Shot by Micaiah Carter, Styled by Mecca James Williams

This was a feature on the pro-skater, model, and actor multi-hyphenate mind of Evan Mock. I definitely think he is going to be a force in menswear to watch; I love his signature pink hair and experimentation with silhouette and men's suiting - I mean, who could forget that corseted ruffle suit and Cartier necklace he wore to the Met? For this shoot in particular, stylist Mecca James Williams plays with the whimsical world of Gucci, intersecting casual pieces like knee-length boxer style shorts with an over-the-top feather shag coat and white cowboy boots. Another thing I love about the styling of this piece is the use of face jewelry that perfectly coincides with Mock's exposed silver zipper, as well as the large flower motif that perfectly matches his signature pink buzz cut. I love when we get a new take on traditional menswear, and I think this shoot cements Mock as a potential fashion star to watch.


Cardi B for Vogue Singapore July 2022 Issue

Shot by Lea Colombo, Styled by Law Roach

The first thing that struck me about this piece was its emphasis on motherhood, which is a side of Cardi that doesn’t get talked about often. It's great to see that the now mother of two is really embracing this phase of life. This translates through the styling of the piece extremely well. Law Roach styles Cardi B in the two Toms, Thom Browne and Tom Ford, the juxtaposition between the two is so fun and showcases both the artist and mother side of Cardi while keeping true to her Avante Garde but still sexy aesthetic.

The editorial vibe shifts as Cardi begins to reminisce on her rise to fame and life in the Bronx before her hit single Bodak Yellow smashed records and airwaves; these next looks feel nostalgic to Cardi's former career as a dancer in a local strip club. We get two catsuit looks, one a vintage Poster Girl piece, and the other is a beautiful Richard Quinn catsuit, covering everything but the star's enticing eyes.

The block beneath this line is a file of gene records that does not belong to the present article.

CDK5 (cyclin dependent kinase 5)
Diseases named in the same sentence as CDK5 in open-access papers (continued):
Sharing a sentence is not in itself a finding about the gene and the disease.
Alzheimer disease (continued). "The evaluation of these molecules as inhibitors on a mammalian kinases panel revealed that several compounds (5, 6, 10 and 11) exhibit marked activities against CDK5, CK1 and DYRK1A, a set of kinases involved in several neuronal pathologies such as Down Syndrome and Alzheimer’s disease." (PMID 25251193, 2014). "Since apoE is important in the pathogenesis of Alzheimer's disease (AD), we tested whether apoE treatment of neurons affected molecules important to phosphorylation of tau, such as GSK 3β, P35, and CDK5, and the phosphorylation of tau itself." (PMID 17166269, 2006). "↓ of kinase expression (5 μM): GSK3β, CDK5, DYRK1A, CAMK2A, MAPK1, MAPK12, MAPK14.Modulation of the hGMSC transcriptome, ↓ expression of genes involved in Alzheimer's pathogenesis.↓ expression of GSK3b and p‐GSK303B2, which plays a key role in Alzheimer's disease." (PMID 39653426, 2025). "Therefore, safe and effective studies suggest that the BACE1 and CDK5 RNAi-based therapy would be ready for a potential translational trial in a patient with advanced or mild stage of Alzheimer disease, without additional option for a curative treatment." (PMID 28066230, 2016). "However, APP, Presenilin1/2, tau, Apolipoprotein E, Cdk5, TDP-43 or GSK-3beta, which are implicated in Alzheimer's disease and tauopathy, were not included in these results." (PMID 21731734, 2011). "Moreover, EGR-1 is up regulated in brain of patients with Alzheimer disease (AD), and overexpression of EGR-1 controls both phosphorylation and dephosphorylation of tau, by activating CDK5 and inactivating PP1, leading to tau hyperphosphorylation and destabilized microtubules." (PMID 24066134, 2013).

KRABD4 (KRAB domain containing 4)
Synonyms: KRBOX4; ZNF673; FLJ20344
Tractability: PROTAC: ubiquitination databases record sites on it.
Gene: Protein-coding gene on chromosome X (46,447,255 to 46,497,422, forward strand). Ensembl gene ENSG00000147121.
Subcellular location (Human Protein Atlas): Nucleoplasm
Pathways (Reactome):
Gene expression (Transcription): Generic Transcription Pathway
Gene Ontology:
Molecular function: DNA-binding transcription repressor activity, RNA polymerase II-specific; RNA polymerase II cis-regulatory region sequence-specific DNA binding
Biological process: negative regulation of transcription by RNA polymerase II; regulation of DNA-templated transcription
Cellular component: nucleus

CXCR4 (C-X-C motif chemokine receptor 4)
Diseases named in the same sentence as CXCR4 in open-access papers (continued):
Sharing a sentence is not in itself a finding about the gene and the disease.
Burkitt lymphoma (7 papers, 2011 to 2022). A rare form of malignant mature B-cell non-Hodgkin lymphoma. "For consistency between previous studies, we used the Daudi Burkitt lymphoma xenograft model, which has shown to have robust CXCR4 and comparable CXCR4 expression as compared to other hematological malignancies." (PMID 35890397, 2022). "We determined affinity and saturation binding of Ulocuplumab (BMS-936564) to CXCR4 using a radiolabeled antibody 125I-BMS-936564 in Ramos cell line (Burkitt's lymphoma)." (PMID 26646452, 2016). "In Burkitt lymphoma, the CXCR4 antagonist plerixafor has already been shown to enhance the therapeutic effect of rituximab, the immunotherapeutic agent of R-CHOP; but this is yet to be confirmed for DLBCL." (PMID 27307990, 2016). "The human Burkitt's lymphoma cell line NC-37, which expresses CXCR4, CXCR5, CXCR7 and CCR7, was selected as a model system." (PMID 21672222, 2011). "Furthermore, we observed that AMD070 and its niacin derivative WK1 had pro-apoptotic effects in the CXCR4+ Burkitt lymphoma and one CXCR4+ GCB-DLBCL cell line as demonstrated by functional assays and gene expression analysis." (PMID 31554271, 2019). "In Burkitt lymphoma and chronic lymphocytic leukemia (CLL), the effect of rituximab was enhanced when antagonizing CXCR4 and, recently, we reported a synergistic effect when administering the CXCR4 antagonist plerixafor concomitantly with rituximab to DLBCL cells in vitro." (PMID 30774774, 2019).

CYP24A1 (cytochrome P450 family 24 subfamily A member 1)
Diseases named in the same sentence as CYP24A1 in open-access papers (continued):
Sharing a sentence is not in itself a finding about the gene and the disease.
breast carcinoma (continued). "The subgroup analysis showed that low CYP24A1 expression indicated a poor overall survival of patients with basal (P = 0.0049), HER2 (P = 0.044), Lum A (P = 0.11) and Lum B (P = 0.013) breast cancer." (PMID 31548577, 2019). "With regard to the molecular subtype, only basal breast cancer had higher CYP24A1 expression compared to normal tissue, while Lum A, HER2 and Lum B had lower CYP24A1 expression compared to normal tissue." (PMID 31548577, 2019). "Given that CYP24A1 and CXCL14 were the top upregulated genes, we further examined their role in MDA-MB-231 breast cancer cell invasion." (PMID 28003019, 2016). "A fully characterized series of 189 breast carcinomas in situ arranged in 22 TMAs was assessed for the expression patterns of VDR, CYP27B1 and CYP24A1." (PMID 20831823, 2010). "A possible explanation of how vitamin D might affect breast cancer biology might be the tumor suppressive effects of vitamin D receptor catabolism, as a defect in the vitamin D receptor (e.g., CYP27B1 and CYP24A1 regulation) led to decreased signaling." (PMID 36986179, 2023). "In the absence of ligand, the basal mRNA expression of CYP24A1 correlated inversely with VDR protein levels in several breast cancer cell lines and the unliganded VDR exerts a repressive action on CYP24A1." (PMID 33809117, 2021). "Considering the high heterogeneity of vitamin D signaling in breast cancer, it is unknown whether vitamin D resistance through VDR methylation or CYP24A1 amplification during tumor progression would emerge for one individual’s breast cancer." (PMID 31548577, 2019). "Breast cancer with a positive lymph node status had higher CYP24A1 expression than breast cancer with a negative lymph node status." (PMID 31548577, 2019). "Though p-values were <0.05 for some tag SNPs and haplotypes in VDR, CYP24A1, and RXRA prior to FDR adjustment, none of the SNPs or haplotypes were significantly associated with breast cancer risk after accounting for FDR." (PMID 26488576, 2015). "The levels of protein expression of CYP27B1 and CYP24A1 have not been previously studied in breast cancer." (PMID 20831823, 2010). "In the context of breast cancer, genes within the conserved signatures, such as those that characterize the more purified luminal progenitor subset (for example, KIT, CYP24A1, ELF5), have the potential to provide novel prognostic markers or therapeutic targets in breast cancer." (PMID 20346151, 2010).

Richard Quinn is a designer that is known for creating looks that are BDSM-inspired, using latex and spandex fabrics, but often done in delicate prints or even sometimes religious motifs such as crosses and stained glass. This was a perfect choice for Cardi, as she mentions the dichotomy of working at the Amish bakery before heading across the bridge to work nights at the strip club. This is great styling, not only the ability to create beautiful dramatic moments but creating moments that make sense for the story, the designer, and the artist themselves.


Worlds Collide for L'Officiel Summer 2022

Shot by Matt Colombo, Styled by Giulio Martinelli, Modeled by Emily Schiffman

Meet your fashion avatar, a place where digital and IRL have the freedom to interact. I think this is a really great example of how digital art can be used to elevate what else would be a relatively simple studio shoot. These 3D rendered images have movement to them, and I think the stylist really leaned into elements of 90s punk with the tartan print, oversized clothing, and hair and makeup styling. This shoot was a precursor to a conversation between Ukrainian designers behind the digital fashion brand Dress X and Iris Van Herpen, a brand known for incorporating 3D technology into their intricate designs. I think this was a great way to introduce digital fashion to the L'Officiel audience and get readers excited for their potential fashion journey into the metaverse.


Keke Palmer for Glamour Magazine July 2022 Issue

Shot by Lea Winkler, Styled by Justin Hamilton

One thing I like about this editorial is its focus on Keke Palmer's wide range of interests in the entertainment industry, from talk show hosting to comedy, drama, animation, and most recently, horror. We see Keke in this in this knit Diotima cut-out dress with a Philosophy blazer, holding a vintage camcorder, signifying as she said in the interview that she is looking forward to directing and producing in the future.


Next, we see Keke pictured here in a beautiful Et Ochs gown in the control room of a studio, an image that quite literally portrays her control of where she is in her life and career. We then see Keke in this Jean Paul Gaultier coat and heels amidst a set of vintage TV sets and wiring. I love how the art deco-inspired illusion of the coat pulls in her waist and almost mimics the pattern of the tv screens disrupted behind her. I also love the exposed wires as they lay amongst her singular long braid, the styling contributing to her overall boss b*tch vibe.

I think this is a fun shoot that really celebrates where Keke Palmer is in her life and makes readers excited about her next chapter and to see her new summer blockbuster, NOPE, premiering on July 22nd.